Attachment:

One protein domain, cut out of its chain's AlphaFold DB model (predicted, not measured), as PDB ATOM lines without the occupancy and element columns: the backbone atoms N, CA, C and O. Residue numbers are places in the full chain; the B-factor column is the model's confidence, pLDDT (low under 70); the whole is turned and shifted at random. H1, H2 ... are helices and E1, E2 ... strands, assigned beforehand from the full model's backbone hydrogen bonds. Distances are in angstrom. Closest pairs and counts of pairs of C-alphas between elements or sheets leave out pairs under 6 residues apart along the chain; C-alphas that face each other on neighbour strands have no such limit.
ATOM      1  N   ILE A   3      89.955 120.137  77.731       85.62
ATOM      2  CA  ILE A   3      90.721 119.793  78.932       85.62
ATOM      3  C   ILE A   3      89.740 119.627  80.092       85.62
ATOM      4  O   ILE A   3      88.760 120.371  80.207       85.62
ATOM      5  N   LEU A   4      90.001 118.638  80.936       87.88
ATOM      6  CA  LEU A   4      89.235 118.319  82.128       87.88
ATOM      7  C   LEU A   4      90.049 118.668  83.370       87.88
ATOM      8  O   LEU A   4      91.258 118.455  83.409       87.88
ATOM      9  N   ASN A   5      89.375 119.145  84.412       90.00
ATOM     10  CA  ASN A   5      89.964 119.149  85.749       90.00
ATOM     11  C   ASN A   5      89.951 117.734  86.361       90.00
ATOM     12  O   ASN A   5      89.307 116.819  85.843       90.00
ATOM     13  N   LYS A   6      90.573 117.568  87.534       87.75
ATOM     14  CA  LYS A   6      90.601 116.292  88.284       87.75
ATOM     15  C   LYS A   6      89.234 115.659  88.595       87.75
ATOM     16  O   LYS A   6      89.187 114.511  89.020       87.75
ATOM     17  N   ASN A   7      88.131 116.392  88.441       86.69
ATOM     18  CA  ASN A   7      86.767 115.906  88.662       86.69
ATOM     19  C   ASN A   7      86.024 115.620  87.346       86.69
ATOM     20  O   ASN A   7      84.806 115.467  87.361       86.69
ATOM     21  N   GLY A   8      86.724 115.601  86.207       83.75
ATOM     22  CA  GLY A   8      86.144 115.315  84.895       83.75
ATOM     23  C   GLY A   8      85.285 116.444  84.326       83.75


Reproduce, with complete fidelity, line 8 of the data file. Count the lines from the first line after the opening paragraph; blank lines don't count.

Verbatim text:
ATOM      8  O   LEU A   4      91.258 118.455  83.409       87.88